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University of Regina Policy

Ethics - Research with Humans

Audience:All members of the University's research community
Issued:March 10, 2015
Revised:April 28, 2023
Owner(s):VP (Research)
Approved by:Board of Governors
Contact:Director, Office of Research Services - 306-585-4775


The University is committed to ensuring the highest standards of research ethics are understood and practiced in its community. This policy defines research ethics and research with humans and outlines the University’s processes for maintaining ethics throughout research at the University of Regina.

When humans, human tissues or human data are used in the course of research or other comparable activities, it is the primary concern of the University that the rights of the participants are respected and protected and that the procedures followed comply with ethical, scientific, methodological, medical, and legal standards. The University values the academic freedom of its researchers, and the ethics review process shall not unfairly censor researchers who support unorthodox views. However, academic freedom is complemented by the requirement that the rights of human participants be respected.

The University of Regina follows the national standards articulated in the second edition of the Tri-Council Policy Statement:  Ethical Conduct for Research Involving Humans. The guiding principles of this policy statement are:

  • Respect for persons - This includes the recognition of the intrinsic value of human beings and respect for the autonomy of research participants.  Respect for autonomy is normally reflected in the requirement to seek free and informed consent from participants both prior to and during their participation in a research project.
  • Concern for welfare – This is broadly construed to mean all aspects of a person’s life, including their physical and mental health, spiritual well-being, and other elements of their life circumstances.  Concern for welfare includes respect for the person’s privacy and confidentiality and requires that Research Ethics Boards (REB) and researchers adopt an attitude that aims to protect the welfare of research participants, minimize foreseeable risks to those participants and their communities, and inform research participants of those risks.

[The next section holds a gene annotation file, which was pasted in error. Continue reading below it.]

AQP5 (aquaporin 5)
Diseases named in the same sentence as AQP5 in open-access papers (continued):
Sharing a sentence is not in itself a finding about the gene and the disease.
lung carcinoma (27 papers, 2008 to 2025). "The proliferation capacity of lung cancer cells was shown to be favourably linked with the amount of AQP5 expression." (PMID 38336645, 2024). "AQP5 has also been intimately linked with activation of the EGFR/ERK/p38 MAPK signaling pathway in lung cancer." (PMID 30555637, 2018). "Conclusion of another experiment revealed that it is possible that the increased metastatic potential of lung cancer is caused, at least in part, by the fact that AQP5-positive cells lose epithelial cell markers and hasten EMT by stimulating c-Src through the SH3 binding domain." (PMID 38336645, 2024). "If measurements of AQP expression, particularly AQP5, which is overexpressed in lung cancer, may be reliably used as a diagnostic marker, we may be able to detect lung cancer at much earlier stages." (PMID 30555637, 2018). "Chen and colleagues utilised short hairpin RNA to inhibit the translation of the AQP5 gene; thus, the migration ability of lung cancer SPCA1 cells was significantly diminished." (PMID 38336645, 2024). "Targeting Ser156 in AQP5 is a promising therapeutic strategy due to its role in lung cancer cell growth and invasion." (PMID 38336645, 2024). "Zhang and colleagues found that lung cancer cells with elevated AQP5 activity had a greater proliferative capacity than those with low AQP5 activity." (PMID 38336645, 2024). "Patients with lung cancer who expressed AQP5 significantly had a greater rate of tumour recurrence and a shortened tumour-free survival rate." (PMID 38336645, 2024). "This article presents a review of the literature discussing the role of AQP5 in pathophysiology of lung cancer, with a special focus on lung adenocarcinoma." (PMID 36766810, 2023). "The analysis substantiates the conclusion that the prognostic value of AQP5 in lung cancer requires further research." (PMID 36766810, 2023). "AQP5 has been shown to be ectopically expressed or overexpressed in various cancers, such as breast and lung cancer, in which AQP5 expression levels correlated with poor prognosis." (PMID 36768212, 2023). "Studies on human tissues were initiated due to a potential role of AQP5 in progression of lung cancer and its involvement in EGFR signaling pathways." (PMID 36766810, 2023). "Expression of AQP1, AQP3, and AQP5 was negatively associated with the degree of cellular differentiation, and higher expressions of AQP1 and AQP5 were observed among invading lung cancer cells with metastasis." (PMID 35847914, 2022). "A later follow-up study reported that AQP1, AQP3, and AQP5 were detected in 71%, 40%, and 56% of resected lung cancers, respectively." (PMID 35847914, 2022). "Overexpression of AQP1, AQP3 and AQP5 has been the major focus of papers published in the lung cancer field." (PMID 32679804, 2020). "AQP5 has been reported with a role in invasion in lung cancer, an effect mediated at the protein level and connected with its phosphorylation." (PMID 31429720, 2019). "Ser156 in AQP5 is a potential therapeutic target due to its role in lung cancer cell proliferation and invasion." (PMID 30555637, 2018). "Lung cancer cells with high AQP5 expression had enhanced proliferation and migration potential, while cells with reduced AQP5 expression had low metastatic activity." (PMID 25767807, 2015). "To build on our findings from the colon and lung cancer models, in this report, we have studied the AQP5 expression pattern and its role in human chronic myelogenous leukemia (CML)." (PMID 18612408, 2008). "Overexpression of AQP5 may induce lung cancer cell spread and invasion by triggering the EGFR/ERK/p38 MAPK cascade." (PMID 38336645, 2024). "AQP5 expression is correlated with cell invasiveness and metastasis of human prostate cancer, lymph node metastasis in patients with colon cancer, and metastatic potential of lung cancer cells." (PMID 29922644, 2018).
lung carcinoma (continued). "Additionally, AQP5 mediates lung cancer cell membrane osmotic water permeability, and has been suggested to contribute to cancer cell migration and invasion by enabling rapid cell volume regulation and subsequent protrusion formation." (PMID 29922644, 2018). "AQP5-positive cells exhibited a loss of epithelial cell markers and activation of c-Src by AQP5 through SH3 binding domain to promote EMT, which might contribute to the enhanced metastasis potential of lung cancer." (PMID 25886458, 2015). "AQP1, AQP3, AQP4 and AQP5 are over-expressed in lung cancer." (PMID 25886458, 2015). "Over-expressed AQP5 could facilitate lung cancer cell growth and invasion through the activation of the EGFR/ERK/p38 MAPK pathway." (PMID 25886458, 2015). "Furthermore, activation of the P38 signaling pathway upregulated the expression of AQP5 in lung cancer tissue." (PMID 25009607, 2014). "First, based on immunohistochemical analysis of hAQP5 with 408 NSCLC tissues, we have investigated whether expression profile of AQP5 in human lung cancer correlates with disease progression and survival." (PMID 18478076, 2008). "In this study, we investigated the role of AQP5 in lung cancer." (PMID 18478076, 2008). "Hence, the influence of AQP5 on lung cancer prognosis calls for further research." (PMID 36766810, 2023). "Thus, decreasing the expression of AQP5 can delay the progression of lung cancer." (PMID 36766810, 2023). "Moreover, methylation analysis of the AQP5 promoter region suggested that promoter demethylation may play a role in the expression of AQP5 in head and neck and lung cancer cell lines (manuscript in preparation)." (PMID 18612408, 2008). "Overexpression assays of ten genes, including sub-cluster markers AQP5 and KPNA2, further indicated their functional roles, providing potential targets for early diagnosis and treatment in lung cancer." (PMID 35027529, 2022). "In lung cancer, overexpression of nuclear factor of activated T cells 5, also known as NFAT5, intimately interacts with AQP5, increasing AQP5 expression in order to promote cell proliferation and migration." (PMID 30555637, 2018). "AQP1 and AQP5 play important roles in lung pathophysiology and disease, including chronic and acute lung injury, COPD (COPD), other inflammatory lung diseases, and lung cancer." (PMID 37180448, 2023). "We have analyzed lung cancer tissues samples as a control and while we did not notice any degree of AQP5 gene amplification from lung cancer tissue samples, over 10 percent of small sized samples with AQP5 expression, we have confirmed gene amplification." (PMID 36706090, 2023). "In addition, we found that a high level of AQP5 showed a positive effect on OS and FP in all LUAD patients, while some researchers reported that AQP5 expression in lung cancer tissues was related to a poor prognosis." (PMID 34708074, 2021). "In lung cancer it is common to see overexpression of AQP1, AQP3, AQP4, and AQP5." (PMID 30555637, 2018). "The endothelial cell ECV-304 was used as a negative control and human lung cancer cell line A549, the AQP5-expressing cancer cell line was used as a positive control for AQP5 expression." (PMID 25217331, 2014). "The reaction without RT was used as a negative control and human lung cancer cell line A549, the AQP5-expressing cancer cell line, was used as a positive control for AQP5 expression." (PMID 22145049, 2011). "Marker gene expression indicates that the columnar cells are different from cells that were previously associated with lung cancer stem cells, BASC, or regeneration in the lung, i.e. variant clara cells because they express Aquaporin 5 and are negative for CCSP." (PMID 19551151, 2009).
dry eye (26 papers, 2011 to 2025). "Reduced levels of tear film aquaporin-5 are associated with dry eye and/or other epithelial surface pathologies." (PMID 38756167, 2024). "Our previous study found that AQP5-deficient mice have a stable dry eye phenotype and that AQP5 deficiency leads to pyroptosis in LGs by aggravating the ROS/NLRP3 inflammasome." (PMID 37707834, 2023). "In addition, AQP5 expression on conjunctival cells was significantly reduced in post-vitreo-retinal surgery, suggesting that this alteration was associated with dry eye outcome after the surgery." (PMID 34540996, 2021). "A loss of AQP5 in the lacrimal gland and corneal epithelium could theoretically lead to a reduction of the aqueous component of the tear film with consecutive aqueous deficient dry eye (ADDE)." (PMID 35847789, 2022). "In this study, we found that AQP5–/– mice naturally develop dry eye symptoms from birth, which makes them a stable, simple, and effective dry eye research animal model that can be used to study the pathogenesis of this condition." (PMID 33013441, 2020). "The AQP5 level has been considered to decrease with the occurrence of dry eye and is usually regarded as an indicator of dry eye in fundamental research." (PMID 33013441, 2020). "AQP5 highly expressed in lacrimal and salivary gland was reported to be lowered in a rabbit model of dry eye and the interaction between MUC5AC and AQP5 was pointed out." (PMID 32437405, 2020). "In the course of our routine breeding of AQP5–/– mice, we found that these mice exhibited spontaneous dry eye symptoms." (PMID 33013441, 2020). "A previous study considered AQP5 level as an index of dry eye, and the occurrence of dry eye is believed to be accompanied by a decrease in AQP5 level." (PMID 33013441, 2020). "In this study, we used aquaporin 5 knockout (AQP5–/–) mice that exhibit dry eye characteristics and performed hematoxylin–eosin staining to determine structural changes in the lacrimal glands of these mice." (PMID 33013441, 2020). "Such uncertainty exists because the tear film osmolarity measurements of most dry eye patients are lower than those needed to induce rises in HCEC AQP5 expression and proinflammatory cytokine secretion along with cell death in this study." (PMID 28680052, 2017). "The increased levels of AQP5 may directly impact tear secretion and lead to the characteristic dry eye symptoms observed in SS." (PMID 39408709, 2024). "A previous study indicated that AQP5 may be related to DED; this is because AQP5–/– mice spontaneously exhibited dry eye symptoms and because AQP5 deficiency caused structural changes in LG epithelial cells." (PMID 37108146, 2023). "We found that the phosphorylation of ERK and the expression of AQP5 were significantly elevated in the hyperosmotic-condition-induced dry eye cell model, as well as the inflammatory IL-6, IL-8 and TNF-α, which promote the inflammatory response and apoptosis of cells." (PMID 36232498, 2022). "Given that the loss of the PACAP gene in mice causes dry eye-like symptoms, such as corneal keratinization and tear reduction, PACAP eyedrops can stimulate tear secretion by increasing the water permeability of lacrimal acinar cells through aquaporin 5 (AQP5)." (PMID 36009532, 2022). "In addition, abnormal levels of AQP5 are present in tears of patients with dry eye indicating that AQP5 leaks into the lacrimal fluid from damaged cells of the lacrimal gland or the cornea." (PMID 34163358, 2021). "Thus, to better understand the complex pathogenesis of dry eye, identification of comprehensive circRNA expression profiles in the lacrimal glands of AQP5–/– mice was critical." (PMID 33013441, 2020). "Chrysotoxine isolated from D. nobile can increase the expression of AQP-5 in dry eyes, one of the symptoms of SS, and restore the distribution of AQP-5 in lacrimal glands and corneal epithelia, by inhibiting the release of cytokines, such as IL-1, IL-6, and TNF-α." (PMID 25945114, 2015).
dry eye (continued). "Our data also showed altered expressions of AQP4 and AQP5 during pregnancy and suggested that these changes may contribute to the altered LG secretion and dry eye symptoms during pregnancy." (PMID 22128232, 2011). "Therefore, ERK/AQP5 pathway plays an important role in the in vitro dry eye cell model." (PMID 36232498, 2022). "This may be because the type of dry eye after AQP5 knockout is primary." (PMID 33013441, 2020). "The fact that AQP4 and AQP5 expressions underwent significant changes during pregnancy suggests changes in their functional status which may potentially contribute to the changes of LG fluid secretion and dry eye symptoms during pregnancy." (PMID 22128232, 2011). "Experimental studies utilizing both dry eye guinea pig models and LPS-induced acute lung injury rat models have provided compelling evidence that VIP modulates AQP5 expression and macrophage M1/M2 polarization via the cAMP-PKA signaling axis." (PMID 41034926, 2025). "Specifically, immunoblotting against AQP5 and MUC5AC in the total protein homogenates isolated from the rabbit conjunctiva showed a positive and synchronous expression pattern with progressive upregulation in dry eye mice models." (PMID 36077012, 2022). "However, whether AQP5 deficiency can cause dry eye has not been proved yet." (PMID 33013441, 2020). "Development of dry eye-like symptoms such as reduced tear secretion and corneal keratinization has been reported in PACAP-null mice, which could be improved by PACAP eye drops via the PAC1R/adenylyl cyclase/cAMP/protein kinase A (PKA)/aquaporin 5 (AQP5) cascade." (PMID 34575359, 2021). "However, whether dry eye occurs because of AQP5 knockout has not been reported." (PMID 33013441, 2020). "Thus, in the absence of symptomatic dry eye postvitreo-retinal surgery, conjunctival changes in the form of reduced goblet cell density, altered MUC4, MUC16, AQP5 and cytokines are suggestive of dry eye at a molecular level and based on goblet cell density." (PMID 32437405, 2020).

• Justice – This principle requires that people be treated equitably and fairly. The principle of justice takes into account the vulnerability of the person, the difference in power between participant and researcher, and seeks to equitably distribute the risks and benefits of research participation.

The University of Regina is party to the “Agreement on the Administration of Agency Grants and Awards by Research Institutions” which governs receipt of funds from Canadian Institutes of Health Research (CIHR), Natural Sciences and Engineering Research Council (NSERC), and Social Sciences and Humanities Research Council (SSHRC).  Section 3.4 of this Agreement states that the University must comply with the Tri-Council Policy Statement: Ethical Conduct for Research Involving Humans, second edition (TCPS 2), and any amendments. In addition, research must comply with any further related agency requirements, such as CIHR’s guidelines on research involving human stem cells.


This policy applies to all members of the University involved in research with human participants, human tissues or human data.  Members of the University of Regina include but are not limited to, faculty, professors emeriti, sessional lecturers, staff, trainees, graduate and undergraduate students who are registered or active in their program, adjunct professors, visiting professors, visiting scholars, professional affiliates, associate members, residents, and postdoctoral fellows at the University of Regina. 

This policy also applies to research with human participants, tissues or data undertaken by any person or Research Institute/Centre associated with the University of Regina, or using any University of Regina resources inclusive of persons (i.e., students, staff, faculty), or if funds for such purposes be accepted or accounts established.

In particular, all research that involves living human participants, and human biological materials, requires review and approval by an REB in accordance with this Policy Statement, before the research is started except as stipulated below.